WCW vs. the World
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|WCW vs. the World|
|Developer(s)||Asmik Ace Entertainment|
The Man Breeze
|Series||Virtual Pro Wrestling|
WCW vs. the World is a professional wrestling video game for the PlayStation video game console. It was the first game developed by The Man Breeze to be released outside Japan, and is an American localization of their Japanese game Virtual Pro Wrestling, the first game in the Virtual Pro Wrestling series. WCW vs. the World marks the first World Championship Wrestling video game released during its rise amidst the Monday Night Wars.
WCW vs. the World features various modes including League Challenge, Best of Seven, Exhibition, Elimination, Tournament, League, and Double Title. Such modes are predominantly characteristic of Japanese pro wrestling as opposed to American customs.
The game includes many other establishing features that would carry on and improve in future AKI wrestling games. A "spirit meter" replaces the traditional but more linear energy bar to better suit the momentum of a wrestling match. However, it also features modes surrounding the winning, defense, and even creation of championship belts which would be entirely absent from the game's immediate successor, WCW vs. nWo: World Tour. The latter, however, would achieve far greater popularity thanks to its introduction of the intuitive "grappling system" not yet developed in WCW vs. the World.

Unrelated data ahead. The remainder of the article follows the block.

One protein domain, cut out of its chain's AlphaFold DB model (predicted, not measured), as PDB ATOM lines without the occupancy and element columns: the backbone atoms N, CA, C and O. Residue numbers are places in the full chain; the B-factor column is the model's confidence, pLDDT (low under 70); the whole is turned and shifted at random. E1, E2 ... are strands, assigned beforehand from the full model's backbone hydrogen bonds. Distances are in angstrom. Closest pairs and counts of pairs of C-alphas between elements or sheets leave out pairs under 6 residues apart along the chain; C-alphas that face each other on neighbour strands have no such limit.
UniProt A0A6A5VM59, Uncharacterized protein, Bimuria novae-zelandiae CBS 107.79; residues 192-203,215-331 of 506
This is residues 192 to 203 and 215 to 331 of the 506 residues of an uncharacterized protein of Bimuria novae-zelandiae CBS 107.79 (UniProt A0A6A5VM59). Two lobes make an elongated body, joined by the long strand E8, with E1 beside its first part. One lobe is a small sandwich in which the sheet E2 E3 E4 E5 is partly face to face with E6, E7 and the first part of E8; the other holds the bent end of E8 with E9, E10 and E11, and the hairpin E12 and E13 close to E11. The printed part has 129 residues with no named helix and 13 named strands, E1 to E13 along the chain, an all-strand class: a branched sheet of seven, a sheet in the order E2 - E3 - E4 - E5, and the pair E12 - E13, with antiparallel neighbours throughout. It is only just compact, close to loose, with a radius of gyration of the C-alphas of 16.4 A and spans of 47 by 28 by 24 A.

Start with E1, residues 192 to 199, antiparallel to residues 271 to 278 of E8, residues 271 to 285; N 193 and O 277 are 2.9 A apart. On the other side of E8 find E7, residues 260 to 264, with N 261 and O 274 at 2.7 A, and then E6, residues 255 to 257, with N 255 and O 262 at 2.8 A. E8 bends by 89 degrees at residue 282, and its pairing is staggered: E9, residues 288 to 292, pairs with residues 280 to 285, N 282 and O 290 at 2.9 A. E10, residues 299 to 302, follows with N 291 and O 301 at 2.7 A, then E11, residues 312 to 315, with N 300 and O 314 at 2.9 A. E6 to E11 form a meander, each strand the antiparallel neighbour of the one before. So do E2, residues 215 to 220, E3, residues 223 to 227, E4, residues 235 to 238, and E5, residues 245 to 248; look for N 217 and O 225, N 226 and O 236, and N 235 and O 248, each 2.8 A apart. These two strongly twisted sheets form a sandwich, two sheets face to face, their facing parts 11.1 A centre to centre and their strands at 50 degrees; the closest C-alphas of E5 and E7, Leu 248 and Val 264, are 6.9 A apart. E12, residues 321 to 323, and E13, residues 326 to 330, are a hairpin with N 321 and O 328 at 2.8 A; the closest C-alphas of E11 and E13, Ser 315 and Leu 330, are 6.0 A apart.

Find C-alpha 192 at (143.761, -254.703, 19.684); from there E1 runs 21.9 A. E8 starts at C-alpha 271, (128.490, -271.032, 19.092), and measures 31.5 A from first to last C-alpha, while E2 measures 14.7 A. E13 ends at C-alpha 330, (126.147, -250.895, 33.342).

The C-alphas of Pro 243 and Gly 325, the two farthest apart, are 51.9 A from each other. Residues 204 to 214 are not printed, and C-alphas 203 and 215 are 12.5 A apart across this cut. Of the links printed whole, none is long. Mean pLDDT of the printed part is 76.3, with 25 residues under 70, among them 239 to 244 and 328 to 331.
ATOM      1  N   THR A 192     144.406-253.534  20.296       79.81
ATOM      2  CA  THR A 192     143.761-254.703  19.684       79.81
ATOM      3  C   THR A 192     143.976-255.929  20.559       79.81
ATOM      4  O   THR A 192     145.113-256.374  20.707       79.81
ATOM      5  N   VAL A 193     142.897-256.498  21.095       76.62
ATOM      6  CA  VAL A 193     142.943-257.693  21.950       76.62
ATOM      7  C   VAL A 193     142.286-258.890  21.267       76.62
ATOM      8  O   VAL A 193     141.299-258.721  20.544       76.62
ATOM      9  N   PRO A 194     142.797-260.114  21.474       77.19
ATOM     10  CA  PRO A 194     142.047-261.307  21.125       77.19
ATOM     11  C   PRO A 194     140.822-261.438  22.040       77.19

The game features 51 wrestlers. In addition to its WCW/nWo roster, in keeping with the game's title, WCW vs. the World also has several "fictional" foreign wrestlers. These performers are actually renamed counterparts of real-life Japanese wrestlers that could not be properly represented in the game's American version due to copyright restrictions. This practice of altering Japanese performers for American games would carry on through two more AKI games for the Nintendo 64.
The game garnered generally positive reviews, with the majority of praise aimed at its broad selection of gaming modes and wrestlers. Most critics commented on the cleanness of the polygon graphics, though some remarked that the textures are bland and minimal. Kraig Kujawa and Dean Hager of Electronic Gaming Monthly said WCW Vs. the World was "probably" the best 32-bit wrestling game to date, but further qualified that statement by noting that there weren't many such games out. Jeff Gerstmann of GameSpot noted, "There are some problems with the play, and the sound is a bit lackluster, but the sheer number of characters and options make up for the deficiencies." A Next Generation reviewer instead contended that they "[don't] really amount compared to the game's numerous shortcomings." He found particular fault with the way the game treated wrestling as a serious sport, as compared to how WWF WrestleMania: The Arcade Game tapped into the drama and fantasy appeal of wrestling. Johnny Ballgame of GamePro instead judged the use of real wrestling holds and the authentic recreation of the looks and personalities of real wrestlers to be the best points of the game, and gave it a strong recommendation. IGN staff claimed, "The control is a little off [...] but the sheer amount of options should keep most wrestling fans happy."
In a 2008 retrospective on the history of wrestling video games, IGN's Rus McLaughlin lamented, "WCW vs. the World took a strong step towards 3D gaming on the PlayStation without putting a solid game behind it."
- "Team EGM Sports: WCW Vs. the World". Electronic Gaming Monthly. No. 93. Ziff Davis. April 1997. p. 114.
- Gerstmann, Jeff (February 25, 1997). "WCW vs. the World Review". GameSpot. Retrieved 2 March 2011.
- IGN Staff WCW vs. the World Review IGN (October 7, 1997). Retrieved on 2-03-11.
- "WCW Vs. the World". Next Generation. No. 30. Imagine Media. June 1997. p. 120.
- "PlayStation ProReview: WCW vs. the World". GamePro. No. 104. IDG. May 1997. p. 82.
- McLaughlin, Rus IGN Presents the History of Wrestling Games IGN (November 12, 2008). Retrieved on 2-03-11.